Get to Know Fashion Design Student Ina B. Jakobsen!

We had a chat with the lovely, wise and creative 23 year old Ina B. Jakobsen, a fashion design student at the National Academy of Arts in Oslo, Norway. With us, she shares why she decided to become a fashion designer, she guides us through the preparation for her pre-collection, in addition to share some of her previous work.

When did your interest for design and fashion start?

My interest started from a young age. Ever since I was little I loved to play «dress up» in my family’s old clothes. Most of the clothes were from the 60s and 70s, and it was a special feeling to wear something that previously had been worn by family members that I never had the chance to meet and know. By dressing up in their clothes- I felt closer to them and realized how much clothes can communicate about a person, a certain time/decade, style etc.

Why did you decide to become a fashion designer? 

I’ve always said I wanted to be a fashion designer. However, I’m not one of those people who has been sewing their own clothes since they were 4. I didn’t pursue it in my childhood/youth (other than drawing clothes in my Top Model book) but it was just something I knew I wanted to become when I grew up. I don’t think it’s ever too late to start. You don’t have to be «a natural born talent» or been doing something since you were very young, in order to follow your dreams. If you love it and have enough passion I think the skills required becomes natural results of that. 

A few snapshots from Ina’s life:

From a trip to Paris.

From a trip to Paris.

Last school project you had was a pre-collection, what is that?

«Pre-collection» was the name of the project we had just before christmas. It was sort of a rehearsal project before the last project we will have, which is the bachelor project. The bachelor project consists of a collection you design and make. It will be presented in a fashion show and an exhibition in may/june this year. In «pre-collection» we had to «practice» making a collection so we had to design 10 outfits and then create as many of those outfits we managed in the few weeks we had. I managed to sew three outfits that were presented in a fashion show.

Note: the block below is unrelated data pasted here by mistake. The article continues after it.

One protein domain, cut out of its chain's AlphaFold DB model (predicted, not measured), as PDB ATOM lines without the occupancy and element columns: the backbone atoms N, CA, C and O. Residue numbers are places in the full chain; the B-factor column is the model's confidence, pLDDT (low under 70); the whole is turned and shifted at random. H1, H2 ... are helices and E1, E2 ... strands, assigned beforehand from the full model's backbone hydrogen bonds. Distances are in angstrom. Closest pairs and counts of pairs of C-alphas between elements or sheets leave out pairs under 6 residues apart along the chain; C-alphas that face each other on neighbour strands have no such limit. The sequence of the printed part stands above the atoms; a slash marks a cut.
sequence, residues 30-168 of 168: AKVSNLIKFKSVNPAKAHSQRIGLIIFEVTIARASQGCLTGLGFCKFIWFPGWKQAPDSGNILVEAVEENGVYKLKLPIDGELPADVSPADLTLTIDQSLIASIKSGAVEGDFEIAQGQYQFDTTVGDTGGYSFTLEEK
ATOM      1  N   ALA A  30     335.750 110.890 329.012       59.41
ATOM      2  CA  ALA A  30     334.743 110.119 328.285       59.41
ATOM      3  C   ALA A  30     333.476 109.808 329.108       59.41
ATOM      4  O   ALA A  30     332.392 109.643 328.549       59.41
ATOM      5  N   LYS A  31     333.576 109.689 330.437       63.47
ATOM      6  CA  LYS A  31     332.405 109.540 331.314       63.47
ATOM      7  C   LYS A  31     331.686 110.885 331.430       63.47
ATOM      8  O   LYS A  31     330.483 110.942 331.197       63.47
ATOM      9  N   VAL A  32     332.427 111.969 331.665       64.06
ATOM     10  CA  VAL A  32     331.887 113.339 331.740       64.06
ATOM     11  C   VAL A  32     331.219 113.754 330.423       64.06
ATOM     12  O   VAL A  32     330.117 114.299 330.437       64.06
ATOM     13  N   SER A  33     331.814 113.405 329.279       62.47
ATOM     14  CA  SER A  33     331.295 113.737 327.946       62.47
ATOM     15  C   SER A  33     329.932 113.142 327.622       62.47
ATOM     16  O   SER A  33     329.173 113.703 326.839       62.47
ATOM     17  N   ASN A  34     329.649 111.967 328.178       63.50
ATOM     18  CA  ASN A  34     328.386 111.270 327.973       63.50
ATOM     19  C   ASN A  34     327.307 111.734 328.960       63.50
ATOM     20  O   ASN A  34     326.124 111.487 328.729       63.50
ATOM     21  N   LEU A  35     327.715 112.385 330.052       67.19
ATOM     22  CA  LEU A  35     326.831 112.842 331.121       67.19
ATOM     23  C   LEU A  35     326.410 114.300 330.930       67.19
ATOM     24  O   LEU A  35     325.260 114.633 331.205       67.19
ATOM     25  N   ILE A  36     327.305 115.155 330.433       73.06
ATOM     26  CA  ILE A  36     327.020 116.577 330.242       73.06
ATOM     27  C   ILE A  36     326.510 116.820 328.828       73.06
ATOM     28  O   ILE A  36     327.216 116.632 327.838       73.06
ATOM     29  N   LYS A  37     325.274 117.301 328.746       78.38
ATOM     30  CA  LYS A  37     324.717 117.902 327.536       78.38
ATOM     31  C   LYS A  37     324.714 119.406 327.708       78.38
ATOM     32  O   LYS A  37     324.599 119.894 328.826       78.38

Can you explain how the process is from start to finish when you did the pre-collection? 

I started the project by searching for inspiration. I found two amazing books about «The Aloha Shirt» in the school’s library. I have been to Hawaii twice, and the last time I stayed there for 3 months. So it’s a place dear to my heart and therefore I decided to use Hawaii and «the Aloha shirt» as inspiration for my project. The atmosphere on the islands is very different from the atmosphere in every other place I’ve ever been. Hawaii is so countercultural of what we see for example in Norway. Here; everything has to happen quick, it’s all about performing, being the best, getting the most success which also means being the most stressed. «The Aloha Spirit» is like a deep breath of fresh air. Hawaiians are all about living in the moment and enjoying that moment. By taking the very familiar «Aloha shirt» I wanted to create something new, yet give people a certain mood/feeling by looking at the designs. 

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The «Aloha shirt» is made up of several cultures coming together in one place, as the shape of the shirt was brought by western missionaries coming to the islands. The missionaries wanted to make «suitable» clothes for the Polynesians already living there, and the original print on the shirt was Japanese, as they used kimono fabrics. In Hawaii, what you see are all results of different ethnical groups melting together into fellow Hawaiians. Everyone in Hawaii has immigrated from another place, so the islands are made up of lots of cultures. The four biggest ethnical groups in Hawaii is 1. Filipino, 2. Japanese, 3. Polynesian, 4. Chinese. 

I created four different prints representing each of these nationalities. The motives I used were different foods and dishes that each of these ethnical groups eat in Hawaii. I used food because that is something visible that separates and celebrates each groups individual heritage as well as  portraying the new culture they have made together in Hawaii. 

Photography; Mario de la Ossa. Models; Amanda O. Storaunet, Ingrid Isabella B. Haugnes, Linn Øymo. Hair/Makeup: Gina Gundersen.